In the preceding negotiations on the draft the South African delegation had made a last minute call to include reference to an inter-governmental working group to clarify the meaning of sexual orientation in the context of international law. While this proposal did not find its way into the statement, South Africa eventually joined the statement. The resolution tabled by South Africa on the establishment of the intergovernmental working group to exclusively discuss sexual orientation remains on the table, although there are indications it may be deferred to the June session.
During the debate South Africa took the floor to reiterate its support for the statement. However, the delegation also asserted that the statement was procedurally flawed and that the process had not been sufficiently inclusive and transparent, a charge vehemently denied by the supporters of the statement.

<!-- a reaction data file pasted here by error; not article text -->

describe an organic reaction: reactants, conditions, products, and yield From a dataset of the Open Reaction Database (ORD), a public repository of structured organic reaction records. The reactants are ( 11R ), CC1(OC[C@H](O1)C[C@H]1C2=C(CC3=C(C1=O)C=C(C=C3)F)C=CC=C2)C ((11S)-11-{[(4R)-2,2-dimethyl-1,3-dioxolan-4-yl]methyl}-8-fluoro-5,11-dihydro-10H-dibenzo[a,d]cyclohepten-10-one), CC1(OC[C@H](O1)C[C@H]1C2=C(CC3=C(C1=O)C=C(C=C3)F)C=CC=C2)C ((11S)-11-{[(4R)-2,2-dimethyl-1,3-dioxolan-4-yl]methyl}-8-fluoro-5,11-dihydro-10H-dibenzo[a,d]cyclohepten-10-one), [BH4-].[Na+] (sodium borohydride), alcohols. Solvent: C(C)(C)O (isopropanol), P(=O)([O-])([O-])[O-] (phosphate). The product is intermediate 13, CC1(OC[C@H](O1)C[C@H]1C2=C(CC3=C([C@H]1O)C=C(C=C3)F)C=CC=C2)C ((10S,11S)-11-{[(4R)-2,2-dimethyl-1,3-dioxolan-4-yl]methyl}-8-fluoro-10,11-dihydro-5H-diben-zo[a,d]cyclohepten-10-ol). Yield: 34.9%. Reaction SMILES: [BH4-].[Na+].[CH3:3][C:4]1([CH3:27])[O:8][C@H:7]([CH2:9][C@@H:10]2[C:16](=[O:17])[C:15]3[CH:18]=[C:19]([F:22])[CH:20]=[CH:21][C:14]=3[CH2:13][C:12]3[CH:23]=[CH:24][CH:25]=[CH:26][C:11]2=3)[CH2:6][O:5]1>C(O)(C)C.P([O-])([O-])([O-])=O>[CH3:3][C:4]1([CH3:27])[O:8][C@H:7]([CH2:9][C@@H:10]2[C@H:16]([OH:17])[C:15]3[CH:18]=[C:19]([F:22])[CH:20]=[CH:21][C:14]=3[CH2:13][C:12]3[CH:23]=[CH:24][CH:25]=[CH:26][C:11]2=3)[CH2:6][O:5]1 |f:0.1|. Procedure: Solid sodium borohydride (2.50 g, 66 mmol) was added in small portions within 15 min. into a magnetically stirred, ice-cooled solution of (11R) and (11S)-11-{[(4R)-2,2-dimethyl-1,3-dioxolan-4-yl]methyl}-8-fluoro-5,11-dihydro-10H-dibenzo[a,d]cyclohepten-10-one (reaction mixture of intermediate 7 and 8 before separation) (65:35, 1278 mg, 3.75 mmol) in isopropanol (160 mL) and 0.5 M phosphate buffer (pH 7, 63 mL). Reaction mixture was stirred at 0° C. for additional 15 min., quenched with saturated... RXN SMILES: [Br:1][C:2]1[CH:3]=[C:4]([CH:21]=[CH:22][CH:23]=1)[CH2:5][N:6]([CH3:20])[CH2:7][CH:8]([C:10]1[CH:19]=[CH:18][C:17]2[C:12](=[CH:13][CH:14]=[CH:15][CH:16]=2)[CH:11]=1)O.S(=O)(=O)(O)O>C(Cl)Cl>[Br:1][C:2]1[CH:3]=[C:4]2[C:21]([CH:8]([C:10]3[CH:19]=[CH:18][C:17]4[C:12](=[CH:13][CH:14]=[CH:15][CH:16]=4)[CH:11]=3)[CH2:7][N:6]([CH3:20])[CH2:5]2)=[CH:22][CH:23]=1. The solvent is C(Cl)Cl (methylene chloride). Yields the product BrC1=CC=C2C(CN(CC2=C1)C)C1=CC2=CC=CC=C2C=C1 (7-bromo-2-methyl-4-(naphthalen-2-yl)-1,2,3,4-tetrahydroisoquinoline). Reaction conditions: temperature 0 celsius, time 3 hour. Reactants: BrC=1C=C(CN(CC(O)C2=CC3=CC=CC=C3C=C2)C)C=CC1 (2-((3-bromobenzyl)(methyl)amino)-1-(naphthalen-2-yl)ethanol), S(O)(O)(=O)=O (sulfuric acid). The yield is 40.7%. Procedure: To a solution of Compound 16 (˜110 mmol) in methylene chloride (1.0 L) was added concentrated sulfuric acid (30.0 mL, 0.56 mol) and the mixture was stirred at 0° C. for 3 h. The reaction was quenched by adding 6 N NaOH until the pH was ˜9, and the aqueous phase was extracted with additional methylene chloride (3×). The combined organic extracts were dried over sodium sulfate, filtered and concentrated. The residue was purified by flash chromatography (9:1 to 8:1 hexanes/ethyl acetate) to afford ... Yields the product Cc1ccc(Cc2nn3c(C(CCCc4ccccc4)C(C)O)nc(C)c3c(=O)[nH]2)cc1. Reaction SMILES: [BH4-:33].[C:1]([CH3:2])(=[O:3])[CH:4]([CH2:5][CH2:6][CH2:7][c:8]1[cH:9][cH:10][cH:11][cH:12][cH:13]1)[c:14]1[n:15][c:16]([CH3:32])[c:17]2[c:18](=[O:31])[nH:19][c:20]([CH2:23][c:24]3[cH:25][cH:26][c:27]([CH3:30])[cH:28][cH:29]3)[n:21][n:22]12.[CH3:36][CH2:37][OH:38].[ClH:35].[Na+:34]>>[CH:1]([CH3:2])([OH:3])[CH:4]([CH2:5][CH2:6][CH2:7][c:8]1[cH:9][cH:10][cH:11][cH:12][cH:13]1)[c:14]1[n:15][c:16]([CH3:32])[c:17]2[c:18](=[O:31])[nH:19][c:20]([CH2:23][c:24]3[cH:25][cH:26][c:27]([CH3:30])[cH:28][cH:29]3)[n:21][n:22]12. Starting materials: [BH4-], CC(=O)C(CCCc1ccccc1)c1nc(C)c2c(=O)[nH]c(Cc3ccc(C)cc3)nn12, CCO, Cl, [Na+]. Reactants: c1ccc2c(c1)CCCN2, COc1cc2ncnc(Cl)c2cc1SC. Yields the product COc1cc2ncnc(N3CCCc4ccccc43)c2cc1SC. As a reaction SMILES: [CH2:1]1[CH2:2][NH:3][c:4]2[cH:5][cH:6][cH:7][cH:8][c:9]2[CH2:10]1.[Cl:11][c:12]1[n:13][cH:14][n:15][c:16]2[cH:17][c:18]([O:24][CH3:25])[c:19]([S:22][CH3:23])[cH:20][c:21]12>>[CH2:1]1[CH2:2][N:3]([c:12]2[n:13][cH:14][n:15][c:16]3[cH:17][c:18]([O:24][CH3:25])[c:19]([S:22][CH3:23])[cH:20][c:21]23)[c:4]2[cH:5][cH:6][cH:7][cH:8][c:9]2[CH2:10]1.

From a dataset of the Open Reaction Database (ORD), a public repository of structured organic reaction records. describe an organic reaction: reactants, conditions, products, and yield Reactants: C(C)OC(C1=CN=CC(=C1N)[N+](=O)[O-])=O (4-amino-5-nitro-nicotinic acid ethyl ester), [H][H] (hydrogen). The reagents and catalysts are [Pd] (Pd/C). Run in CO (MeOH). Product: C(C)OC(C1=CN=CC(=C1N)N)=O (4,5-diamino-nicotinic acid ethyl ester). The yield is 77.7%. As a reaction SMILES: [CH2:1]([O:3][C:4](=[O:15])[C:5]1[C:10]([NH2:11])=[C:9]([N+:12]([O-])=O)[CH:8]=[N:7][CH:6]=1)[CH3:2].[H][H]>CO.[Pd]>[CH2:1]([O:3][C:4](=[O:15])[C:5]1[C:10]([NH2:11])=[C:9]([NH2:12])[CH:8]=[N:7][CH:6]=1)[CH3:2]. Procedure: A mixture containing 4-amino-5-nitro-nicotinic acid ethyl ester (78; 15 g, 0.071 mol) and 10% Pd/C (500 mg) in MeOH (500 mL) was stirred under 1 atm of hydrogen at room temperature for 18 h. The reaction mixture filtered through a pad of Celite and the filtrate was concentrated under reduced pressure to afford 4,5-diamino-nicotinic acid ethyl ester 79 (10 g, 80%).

The Russian Federation expressed concern that attempts to create a ‘new category of persons’ could lead to a weakening of protection of other vulnerable categories. Other States made reference to the need to prioritise the right to development (Algeria, Iran), women’s rights (Indonesia), and the rights of the child (Azerbaijan). While reiterating the ‘universality, indivisibility, and interdependence’ of human rights, Algeria stressed the importance of taking regional differences and traditional values into account.